Post urgent CEM media briefing
The loss of an innocent young child is a truly painful experience, we share in the pain, suffering and trauma associated with the death of our young LumkaMkhethwa. It has again drawn our attention to the challenges we face in the area of sanitation and ablution in general and the safety and well-being of our learners in particular.
We have, as a collective, looked inward and had to urgently assess the extent of delivery and provisioning of safe and adequate sanitation within our existing plans.
This would entail reviewing our plans and working collaboratively with provinces to enhance and accelerate the provision of adequate and safe sanitation and ablution facilities.
Today at a special extended CEM, all MEC’s, Heads of Departments and the officials responsible for infrastructure in the various provinces have come together to discuss how we will work together to provide a sector response to ensure that we provide safe and dignified ablution facilities to all of our schools as a matter of urgency.
After a discussion with President Cyril Ramaphosa last week, I have committed our Department to provide a detailed audit of sanitation facilities, with costed emergency plans and timelines to address this challenge.
CEM received a presentation on the current state of sanitation and ablution provisioning.
We have some schools without any sanitation; schools with pit toilets; schools provided with sanitation but with pit toilets not demolished; schools with inadequate sanitation; sanitation not fit for purpose (age appropriate); schools with insufficient sanitation, given increasing learner numbers.
Provinces have reported that in some instances these numbers may vary, as some have been addressed already. However, the MECs have committed to verify and update these figures within 10 days.
The Free State MEC, for example reported to the meeting that they have already set up a unit in the provincial department to deal with sanitation in schools. He urged colleagues to ensure that our plans on sanitation and ablution should include hygiene, which forms an important component of the health, care and well-being of our learners.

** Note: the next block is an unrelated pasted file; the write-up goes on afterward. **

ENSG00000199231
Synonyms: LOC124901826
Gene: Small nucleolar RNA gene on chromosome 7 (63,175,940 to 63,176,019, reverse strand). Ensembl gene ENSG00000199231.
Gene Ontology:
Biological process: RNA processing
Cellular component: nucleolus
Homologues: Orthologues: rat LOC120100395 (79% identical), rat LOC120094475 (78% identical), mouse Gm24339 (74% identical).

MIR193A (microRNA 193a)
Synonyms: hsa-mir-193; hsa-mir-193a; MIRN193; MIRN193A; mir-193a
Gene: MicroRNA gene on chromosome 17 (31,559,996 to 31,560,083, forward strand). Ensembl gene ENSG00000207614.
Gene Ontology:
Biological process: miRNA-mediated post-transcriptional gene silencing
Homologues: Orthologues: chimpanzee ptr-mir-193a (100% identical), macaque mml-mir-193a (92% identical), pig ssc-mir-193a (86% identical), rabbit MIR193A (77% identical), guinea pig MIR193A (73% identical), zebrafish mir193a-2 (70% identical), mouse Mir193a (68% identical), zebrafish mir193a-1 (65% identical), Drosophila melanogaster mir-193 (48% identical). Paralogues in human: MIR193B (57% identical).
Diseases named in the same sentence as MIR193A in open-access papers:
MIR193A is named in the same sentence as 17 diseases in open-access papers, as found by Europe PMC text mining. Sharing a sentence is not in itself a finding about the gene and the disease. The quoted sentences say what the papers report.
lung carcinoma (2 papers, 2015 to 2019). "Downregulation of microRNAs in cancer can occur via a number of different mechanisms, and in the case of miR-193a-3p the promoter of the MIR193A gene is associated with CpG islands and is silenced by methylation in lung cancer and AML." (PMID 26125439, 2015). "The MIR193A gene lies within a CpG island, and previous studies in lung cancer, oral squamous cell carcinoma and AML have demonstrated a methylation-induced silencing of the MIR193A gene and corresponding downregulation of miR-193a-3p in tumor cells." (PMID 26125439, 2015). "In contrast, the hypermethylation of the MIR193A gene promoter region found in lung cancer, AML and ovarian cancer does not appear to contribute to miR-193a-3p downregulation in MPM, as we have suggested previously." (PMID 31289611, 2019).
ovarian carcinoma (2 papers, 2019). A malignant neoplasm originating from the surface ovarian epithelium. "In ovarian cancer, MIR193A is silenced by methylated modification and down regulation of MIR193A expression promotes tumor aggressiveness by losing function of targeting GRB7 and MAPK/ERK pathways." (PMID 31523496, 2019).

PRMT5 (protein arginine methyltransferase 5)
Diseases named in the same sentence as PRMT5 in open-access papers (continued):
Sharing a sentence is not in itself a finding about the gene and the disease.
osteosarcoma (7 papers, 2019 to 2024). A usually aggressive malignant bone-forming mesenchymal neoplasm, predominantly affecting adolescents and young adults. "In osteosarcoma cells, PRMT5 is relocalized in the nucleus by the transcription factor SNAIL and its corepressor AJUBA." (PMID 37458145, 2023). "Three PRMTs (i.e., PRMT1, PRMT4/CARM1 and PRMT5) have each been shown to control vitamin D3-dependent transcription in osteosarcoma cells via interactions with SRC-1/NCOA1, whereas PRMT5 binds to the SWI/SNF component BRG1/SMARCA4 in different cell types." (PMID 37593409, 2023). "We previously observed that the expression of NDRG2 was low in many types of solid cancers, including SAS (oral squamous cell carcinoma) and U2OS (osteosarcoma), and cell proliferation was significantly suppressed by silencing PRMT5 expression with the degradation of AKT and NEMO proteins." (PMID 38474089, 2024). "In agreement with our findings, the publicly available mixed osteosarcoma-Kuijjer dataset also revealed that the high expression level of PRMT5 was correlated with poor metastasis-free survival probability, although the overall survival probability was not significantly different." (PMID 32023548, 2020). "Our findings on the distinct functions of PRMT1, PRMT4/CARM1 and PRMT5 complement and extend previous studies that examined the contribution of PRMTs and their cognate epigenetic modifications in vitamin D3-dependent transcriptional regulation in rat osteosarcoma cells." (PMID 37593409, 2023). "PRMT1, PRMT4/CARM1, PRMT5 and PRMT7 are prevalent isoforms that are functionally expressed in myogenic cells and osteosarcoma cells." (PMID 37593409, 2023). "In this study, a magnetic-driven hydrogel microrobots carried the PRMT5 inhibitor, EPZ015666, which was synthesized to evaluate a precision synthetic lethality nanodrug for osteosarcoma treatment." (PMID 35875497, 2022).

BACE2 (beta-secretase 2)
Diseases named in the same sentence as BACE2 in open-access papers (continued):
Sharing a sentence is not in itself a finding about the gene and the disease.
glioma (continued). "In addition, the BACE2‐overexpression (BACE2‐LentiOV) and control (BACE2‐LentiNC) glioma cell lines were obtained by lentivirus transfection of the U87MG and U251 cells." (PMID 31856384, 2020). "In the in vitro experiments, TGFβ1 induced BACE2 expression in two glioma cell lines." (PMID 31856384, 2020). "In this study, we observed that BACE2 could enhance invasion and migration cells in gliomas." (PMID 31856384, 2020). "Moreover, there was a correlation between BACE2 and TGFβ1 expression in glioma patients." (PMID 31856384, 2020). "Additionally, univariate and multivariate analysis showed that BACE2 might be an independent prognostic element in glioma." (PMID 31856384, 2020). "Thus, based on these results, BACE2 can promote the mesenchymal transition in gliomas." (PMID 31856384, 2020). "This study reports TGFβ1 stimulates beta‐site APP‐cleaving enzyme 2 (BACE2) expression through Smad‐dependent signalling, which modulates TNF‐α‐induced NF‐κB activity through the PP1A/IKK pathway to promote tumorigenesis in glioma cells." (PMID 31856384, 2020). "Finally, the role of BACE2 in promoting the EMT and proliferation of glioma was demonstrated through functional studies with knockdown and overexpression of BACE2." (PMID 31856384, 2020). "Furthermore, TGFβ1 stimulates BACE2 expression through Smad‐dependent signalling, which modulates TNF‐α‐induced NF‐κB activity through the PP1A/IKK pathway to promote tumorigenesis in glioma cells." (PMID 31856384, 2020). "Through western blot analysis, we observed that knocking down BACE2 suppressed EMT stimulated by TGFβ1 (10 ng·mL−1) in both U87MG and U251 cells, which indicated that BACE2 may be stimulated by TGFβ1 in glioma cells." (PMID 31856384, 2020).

The Western Cape and Gauteng indicated for instance that notwithstanding the fact that the phenomenon of pit latrines have been eliminated the increased number of learners migrating to these provinces, present new challenges in the adequateprovision of sanitation.
One of the big challenges that affects roughly half of the schools that are still reported to have pit latrines is that alternative ablution facilities have been constructed, but that the old pit latrines still remain.
We already have an existing plan in place that is intended to eradicate these unsafe and inadequate toilets. We need to confirm the information we already have and fast track our existing plans. Our priority is safety.
I have always stressed that restoring dignity to the education system and to learners and ensure that their human rights are upheld.
We know that especially in our rural provinces such as the Eastern Cape, KwaZulu-Natal and Limpopo bulk water supply is not supplied and installing a flushing toilet and is not a viable option. However we have been using alternative technology such as the enviroloos to great success. We need to continue to utilise advanced and innovative technological solutions to our challenges in such areas where water is scarce.
The meeting resolved to do the following:
Conduct a rapid audit of all sanitation and ablution facilities in our schools.
All schools without any sanitation are to be addressed as a matter of urgency;
Demolition of pit toilets where facilities have been provided to commence with immediate effect.
To progressively and urgently eliminate pit latrines.
Provinces to prioritise the provision of age appropriate seats for grade R learners in all schools, recognising that the Grade R classes was only introduced into the school landscape in recent years. As a temporary measure, consider the retrofitting of existing facilities to cater for Grade R learners or alternatively provide temporary facilities,
Schools with inadequate or insufficient sanitation to be addressed with urgency.
School toilets will be adequately maintained.
In the meantime all unsafe and unhygienic sanitation and ablution facilities must be secured.
A comprehensive costed plan, informed by the audit report of all the needs identified for sanitation and ablution facilities for schools, will be submitted to the President within three months.
In order to give effect to these resolutions the budget reallocation and reprioritisation, as well as a review of ASIDI allocations and interventions from treasury are required.
The demands in education which include, infrastructure, teacher provisioning, LTSMs, nutrition and other health, care and safety measures, are huge; and our plans must be looked at in the context of the comprehensive demands of the sector.
We will work with the South African Police Service, parents and broader civil society to ensure that a thorough investigation into the circumstances surrounding the tragic death of LumkaMkhethwa is conducted.
Source: Government of South Africa